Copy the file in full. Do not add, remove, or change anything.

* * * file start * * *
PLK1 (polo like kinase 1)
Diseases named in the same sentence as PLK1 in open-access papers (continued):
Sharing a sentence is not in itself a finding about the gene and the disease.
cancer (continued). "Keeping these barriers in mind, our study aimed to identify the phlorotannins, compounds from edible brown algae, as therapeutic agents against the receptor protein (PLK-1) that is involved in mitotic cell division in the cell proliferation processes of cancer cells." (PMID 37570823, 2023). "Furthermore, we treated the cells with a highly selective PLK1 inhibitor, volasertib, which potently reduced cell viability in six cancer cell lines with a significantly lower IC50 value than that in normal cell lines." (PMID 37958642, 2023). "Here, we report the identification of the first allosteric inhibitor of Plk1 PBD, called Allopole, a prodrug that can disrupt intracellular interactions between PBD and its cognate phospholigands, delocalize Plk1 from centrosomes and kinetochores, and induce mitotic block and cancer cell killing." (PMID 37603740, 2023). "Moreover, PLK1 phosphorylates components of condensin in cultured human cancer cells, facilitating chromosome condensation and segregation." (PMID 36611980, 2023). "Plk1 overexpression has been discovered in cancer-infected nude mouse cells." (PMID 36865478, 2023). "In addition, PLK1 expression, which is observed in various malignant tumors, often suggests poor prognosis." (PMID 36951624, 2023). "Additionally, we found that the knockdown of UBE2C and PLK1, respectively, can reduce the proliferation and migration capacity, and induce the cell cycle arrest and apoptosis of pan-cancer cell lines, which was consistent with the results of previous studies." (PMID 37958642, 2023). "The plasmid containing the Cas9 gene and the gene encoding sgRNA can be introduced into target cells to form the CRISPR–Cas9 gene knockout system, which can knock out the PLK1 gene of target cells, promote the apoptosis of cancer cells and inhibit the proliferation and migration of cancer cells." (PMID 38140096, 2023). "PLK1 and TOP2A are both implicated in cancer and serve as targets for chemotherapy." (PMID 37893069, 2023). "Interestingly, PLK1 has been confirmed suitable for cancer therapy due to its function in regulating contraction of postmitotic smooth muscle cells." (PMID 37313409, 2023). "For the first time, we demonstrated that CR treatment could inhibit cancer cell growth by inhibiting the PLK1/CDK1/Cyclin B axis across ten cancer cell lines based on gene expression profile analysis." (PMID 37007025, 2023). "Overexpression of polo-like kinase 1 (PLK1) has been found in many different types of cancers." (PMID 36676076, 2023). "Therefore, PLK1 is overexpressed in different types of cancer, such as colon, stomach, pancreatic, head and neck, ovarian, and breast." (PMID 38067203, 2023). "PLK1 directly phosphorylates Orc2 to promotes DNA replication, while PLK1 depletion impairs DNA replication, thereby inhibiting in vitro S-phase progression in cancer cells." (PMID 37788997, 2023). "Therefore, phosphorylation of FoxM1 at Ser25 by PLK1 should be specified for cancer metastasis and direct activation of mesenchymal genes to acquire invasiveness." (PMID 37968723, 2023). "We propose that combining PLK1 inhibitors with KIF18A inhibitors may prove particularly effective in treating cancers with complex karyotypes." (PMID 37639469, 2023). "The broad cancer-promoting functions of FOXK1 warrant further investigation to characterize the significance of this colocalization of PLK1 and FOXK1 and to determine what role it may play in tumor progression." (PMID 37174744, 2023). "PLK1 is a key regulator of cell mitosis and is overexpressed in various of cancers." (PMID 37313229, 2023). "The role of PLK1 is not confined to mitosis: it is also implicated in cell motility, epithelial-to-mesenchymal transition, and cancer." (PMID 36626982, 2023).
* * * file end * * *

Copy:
PLK1 (polo like kinase 1)
Diseases named in the same sentence as PLK1 in open-access papers (continued):
Sharing a sentence is not in itself a finding about the gene and the disease.
cancer (continued). "Keeping these barriers in mind, our study aimed to identify the phlorotannins, compounds from edible brown algae, as therapeutic agents against the receptor protein (PLK-1) that is involved in mitotic cell division in the cell proliferation processes of cancer cells." (PMID 37570823, 2023). "Furthermore, we treated the cells with a highly selective PLK1 inhibitor, volasertib, which potently reduced cell viability in six cancer cell lines with a significantly lower IC50 value than that in normal cell lines." (PMID 37958642, 2023). "Here, we report the identification of the first allosteric inhibitor of Plk1 PBD, called Allopole, a prodrug that can disrupt intracellular interactions between PBD and its cognate phospholigands, delocalize Plk1 from centrosomes and kinetochores, and induce mitotic block and cancer cell killing." (PMID 37603740, 2023). "Moreover, PLK1 phosphorylates components of condensin in cultured human cancer cells, facilitating chromosome condensation and segregation." (PMID 36611980, 2023). "Plk1 overexpression has been discovered in cancer-infected nude mouse cells." (PMID 36865478, 2023). "In addition, PLK1 expression, which is observed in various malignant tumors, often suggests poor prognosis." (PMID 36951624, 2023). "Additionally, we found that the knockdown of UBE2C and PLK1, respectively, can reduce the proliferation and migration capacity, and induce the cell cycle arrest and apoptosis of pan-cancer cell lines, which was consistent with the results of previous studies." (PMID 37958642, 2023). "The plasmid containing the Cas9 gene and the gene encoding sgRNA can be introduced into target cells to form the CRISPR–Cas9 gene knockout system, which can knock out the PLK1 gene of target cells, promote the apoptosis of cancer cells and inhibit the proliferation and migration of cancer cells." (PMID 38140096, 2023). "PLK1 and TOP2A are both implicated in cancer and serve as targets for chemotherapy." (PMID 37893069, 2023). "Interestingly, PLK1 has been confirmed suitable for cancer therapy due to its function in regulating contraction of postmitotic smooth muscle cells." (PMID 37313409, 2023). "For the first time, we demonstrated that CR treatment could inhibit cancer cell growth by inhibiting the PLK1/CDK1/Cyclin B axis across ten cancer cell lines based on gene expression profile analysis." (PMID 37007025, 2023). "Overexpression of polo-like kinase 1 (PLK1) has been found in many different types of cancers." (PMID 36676076, 2023). "Therefore, PLK1 is overexpressed in different types of cancer, such as colon, stomach, pancreatic, head and neck, ovarian, and breast." (PMID 38067203, 2023). "PLK1 directly phosphorylates Orc2 to promotes DNA replication, while PLK1 depletion impairs DNA replication, thereby inhibiting in vitro S-phase progression in cancer cells." (PMID 37788997, 2023). "Therefore, phosphorylation of FoxM1 at Ser25 by PLK1 should be specified for cancer metastasis and direct activation of mesenchymal genes to acquire invasiveness." (PMID 37968723, 2023). "We propose that combining PLK1 inhibitors with KIF18A inhibitors may prove particularly effective in treating cancers with complex karyotypes." (PMID 37639469, 2023). "The broad cancer-promoting functions of FOXK1 warrant further investigation to characterize the significance of this colocalization of PLK1 and FOXK1 and to determine what role it may play in tumor progression." (PMID 37174744, 2023). "PLK1 is a key regulator of cell mitosis and is overexpressed in various of cancers." (PMID 37313229, 2023). "The role of PLK1 is not confined to mitosis: it is also implicated in cell motility, epithelial-to-mesenchymal transition, and cancer." (PMID 36626982, 2023).